However, he added that the government was for now concentrating on a “home-grown” fiscal strategy.
Bolstered by relatively stable politics and exports of cocoa, gold and oil, Ghana has emerged in recent years as one of Africa’s brightest economic prospects. However, it is grappling high inflation, a sliding currency and a budget deficit.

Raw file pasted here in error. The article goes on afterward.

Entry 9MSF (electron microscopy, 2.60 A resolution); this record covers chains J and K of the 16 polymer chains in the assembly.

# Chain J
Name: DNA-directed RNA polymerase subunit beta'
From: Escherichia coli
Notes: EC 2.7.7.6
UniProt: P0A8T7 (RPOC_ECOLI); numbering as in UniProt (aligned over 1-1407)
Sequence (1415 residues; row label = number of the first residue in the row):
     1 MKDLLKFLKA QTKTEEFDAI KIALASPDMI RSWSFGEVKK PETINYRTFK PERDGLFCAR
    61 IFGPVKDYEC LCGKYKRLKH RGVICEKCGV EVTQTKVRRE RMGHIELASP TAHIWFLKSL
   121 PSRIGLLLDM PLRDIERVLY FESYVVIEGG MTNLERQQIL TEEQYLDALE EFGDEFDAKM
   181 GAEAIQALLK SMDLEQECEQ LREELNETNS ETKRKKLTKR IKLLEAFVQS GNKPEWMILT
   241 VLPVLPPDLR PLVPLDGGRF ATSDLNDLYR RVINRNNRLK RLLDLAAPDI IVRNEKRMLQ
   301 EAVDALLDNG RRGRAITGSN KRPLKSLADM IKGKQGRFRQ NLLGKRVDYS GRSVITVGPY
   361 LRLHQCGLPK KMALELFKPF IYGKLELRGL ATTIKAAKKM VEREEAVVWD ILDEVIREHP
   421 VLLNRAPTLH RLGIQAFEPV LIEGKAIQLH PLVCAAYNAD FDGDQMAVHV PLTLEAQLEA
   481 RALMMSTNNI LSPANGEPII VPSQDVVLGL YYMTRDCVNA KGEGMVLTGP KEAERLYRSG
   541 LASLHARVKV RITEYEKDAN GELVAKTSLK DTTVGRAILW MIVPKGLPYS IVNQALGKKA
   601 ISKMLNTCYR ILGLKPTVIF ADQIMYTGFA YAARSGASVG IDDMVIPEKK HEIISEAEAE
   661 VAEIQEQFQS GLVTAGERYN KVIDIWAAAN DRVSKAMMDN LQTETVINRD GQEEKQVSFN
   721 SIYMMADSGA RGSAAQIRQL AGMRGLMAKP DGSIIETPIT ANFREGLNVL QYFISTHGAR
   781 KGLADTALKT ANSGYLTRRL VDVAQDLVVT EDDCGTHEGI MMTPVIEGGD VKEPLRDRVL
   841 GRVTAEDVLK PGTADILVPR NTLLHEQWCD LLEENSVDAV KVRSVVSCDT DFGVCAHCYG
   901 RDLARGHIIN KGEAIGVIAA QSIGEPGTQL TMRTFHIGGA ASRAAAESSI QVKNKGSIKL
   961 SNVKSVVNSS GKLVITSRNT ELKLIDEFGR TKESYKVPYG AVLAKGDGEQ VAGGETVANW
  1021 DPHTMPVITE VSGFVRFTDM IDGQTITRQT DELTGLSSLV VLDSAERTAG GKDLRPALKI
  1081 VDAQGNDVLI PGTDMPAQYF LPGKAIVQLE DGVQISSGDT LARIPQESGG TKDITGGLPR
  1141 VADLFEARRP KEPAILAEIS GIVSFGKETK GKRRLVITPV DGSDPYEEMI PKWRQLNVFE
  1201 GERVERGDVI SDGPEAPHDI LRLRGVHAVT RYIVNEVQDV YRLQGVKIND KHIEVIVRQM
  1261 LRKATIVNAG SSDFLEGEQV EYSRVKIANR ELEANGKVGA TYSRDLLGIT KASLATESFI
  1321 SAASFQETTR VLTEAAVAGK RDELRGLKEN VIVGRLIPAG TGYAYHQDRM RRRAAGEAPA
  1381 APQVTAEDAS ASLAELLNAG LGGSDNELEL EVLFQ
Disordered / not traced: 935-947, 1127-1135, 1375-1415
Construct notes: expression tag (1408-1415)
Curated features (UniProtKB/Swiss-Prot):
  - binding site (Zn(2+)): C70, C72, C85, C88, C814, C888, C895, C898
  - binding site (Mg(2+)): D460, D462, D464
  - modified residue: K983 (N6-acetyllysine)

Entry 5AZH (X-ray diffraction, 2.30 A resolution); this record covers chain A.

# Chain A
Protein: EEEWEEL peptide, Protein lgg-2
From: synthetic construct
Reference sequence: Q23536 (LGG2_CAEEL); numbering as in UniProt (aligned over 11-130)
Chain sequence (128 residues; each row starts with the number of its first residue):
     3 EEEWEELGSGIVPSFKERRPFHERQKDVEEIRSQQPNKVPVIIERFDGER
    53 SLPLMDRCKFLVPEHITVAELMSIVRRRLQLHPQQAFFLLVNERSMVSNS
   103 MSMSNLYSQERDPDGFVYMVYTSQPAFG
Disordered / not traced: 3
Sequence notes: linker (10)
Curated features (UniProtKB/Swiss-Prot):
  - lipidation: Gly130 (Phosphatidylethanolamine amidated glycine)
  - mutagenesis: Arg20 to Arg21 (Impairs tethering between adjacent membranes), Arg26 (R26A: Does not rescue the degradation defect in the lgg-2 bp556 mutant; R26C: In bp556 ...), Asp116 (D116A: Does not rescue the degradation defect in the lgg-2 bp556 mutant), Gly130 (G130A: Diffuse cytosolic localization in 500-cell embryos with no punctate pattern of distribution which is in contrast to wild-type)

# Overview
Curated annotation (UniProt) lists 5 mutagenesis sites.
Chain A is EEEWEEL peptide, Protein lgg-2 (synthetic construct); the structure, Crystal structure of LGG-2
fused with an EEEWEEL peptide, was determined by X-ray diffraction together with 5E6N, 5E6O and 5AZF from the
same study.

Ghana and the International Monetary Fund were due to discuss possible assistance at talks in Washington last month but Mahama said no decision had been taken to enter a programme.
“What we are concentrating on is the preparation of a home-grown strategy of fiscal consolidation. It is our expectation that both our domestic and international partners will join us in the implementation of this strategy,” he said.
Ghana ended its last three-year, 600 million US dollar IMF programme in 2011.